A WORD ON APPENDICITIS AND ADHESIONS FROM A PROFESSIONAL
Posted Mar 19 2009 7:57pm
Among all the systems in our body, our digestive system can especially fall prey to various illnesses because we eat and drink everyday, putting increased demands on our food intake processing network of organs and cells. For instance, intestinal adhesions, which are bands of fibrous tissue that can connect the loops of the intestines to each other, or the intestines to other abdominal organs or the intestines to the abdominal wall, can pull sections of the intestines out of place and may block passage of food. Abdominal adhesions are a major cause of intestinal obstruction and may be present at birth (congenital) or may form after abdominal surgery or inflammation. Most form after surgery. They are more common after procedures on the colon, appendix, or uterus than after surgery on the stomach, gall bladder, or pancreas. The risk of developing adhesions increases with the passage of time after the surgery. Another digestive problem that persists for many people nationwide is appendicitis, an inflammation of the appendix.
Specializing in appendicitis treatment in Los Angeles -based Dr. Siamak Tabib explains that once it starts, there is no effective medical therapy, so appendicitis is considered a medical emergency. When treated promptly, most patients recover without difficulty. He reminds patients that if treatment is delayed, the appendix can burst, causing infection and even death. Appendicitis is the most common acute surgical emergency of the abdomen. Anyone can get appendicitis, but it occurs most often between the ages of 10 and 30.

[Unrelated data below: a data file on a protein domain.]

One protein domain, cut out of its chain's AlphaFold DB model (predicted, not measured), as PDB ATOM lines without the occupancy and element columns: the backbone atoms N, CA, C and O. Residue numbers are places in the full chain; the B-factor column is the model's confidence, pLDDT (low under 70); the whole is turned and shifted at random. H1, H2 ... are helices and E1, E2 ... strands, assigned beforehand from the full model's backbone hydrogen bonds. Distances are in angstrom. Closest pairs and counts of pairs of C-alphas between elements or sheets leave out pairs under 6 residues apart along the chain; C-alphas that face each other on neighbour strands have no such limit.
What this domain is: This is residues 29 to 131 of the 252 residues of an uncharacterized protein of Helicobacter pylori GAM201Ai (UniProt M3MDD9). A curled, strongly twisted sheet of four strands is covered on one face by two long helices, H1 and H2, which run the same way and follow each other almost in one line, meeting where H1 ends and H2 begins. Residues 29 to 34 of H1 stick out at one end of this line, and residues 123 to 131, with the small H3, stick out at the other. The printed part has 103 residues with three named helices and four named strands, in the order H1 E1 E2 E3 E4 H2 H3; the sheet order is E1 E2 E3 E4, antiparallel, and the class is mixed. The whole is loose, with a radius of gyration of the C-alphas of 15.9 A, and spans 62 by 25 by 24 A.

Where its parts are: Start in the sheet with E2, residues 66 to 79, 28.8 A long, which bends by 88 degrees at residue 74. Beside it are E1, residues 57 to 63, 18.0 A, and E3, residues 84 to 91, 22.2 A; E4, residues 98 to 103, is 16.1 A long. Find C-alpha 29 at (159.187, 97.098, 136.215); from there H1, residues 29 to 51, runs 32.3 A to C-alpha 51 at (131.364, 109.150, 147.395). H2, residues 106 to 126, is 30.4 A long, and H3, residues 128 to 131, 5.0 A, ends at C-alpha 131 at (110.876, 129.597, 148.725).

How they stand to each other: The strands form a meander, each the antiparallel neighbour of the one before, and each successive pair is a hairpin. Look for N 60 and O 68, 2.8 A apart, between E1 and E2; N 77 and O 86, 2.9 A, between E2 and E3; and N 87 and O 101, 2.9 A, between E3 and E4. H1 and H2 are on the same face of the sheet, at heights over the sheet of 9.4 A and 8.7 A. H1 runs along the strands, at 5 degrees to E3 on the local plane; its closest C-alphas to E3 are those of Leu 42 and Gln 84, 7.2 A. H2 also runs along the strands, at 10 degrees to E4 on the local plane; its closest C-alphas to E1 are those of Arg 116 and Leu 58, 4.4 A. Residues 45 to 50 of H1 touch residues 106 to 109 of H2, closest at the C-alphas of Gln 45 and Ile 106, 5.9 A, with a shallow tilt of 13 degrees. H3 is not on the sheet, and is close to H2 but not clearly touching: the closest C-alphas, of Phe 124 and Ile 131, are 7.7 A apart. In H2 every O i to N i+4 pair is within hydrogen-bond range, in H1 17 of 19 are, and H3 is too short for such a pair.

Symptoms of appendicitis may include: pain in the abdomen, first around the belly button, then moving to the lower right area, loss of appetite, nausea, vomiting, constipation or diarrhea, inability to pass gas, low fever that begins after other symptoms, and abdominal swelling. While not everyone may have all these appendicitis symptoms Beverly Hills and Los Angeles County patients are advised to check closely if there is any pain that intensifies and worsens when moving, taking deep breaths, coughing, or sneezing. People may have a sensation called "downward urge," also known as "tenesmus," which is the feeling that a bowel movement will relieve their discomfort. Laxatives and pain medications should not be taken in this situation. Anyone with these symptoms needs to see a qualified Los Angeles Gastroenterologist immediately.
The cause of appendicitis relates to blockage of the inside of the appendix, known as the lumen. The blockage leads to increased pressure, impaired blood flow, and inflammation. If the blockage is not treated, gangrene and rupture (breaking or tearing) of the appendix can result.
Most commonly, feces blocks the inside of the appendix. Also, bacterial or viral infections in the digestive tract can lead to swelling of lymph nodes, which squeeze the appendix and cause obstruction. This swelling of lymph nodes is known as lymphoid hyperplasia. Traumatic injury to the abdomen may lead to appendicitis in a small number of people. Genetics may be a factor in others. For example, appendicitis that runs in families may result from a genetic variant that predisposes a person to obstruction of the appendiceal lumen.
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